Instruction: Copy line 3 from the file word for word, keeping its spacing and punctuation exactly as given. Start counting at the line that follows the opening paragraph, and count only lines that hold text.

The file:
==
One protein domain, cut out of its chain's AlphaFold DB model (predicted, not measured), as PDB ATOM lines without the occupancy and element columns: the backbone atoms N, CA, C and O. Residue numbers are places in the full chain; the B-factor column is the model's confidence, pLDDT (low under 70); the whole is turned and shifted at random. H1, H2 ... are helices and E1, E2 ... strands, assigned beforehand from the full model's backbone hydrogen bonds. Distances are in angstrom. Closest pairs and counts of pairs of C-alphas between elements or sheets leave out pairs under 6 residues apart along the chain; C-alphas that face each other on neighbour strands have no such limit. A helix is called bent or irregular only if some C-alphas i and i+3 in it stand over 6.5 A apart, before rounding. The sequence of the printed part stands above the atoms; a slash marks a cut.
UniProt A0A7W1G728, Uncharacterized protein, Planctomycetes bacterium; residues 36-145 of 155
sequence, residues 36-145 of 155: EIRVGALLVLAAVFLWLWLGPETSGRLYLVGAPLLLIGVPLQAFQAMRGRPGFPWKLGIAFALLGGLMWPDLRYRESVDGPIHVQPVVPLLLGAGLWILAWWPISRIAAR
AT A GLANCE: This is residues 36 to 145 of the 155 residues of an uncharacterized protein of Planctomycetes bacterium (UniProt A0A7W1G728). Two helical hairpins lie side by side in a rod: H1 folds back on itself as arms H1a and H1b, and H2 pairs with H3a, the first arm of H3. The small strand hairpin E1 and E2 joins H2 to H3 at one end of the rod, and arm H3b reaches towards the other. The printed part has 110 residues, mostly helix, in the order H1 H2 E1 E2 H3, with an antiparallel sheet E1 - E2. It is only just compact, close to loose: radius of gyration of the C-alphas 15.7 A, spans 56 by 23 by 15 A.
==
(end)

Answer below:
AT A GLANCE: This is residues 36 to 145 of the 155 residues of an uncharacterized protein of Planctomycetes bacterium (UniProt A0A7W1G728). Two helical hairpins lie side by side in a rod: H1 folds back on itself as arms H1a and H1b, and H2 pairs with H3a, the first arm of H3. The small strand hairpin E1 and E2 joins H2 to H3 at one end of the rod, and arm H3b reaches towards the other. The printed part has 110 residues, mostly helix, in the order H1 H2 E1 E2 H3, with an antiparallel sheet E1 - E2. It is only just compact, close to loose: radius of gyration of the C-alphas 15.7 A, spans 56 by 23 by 15 A.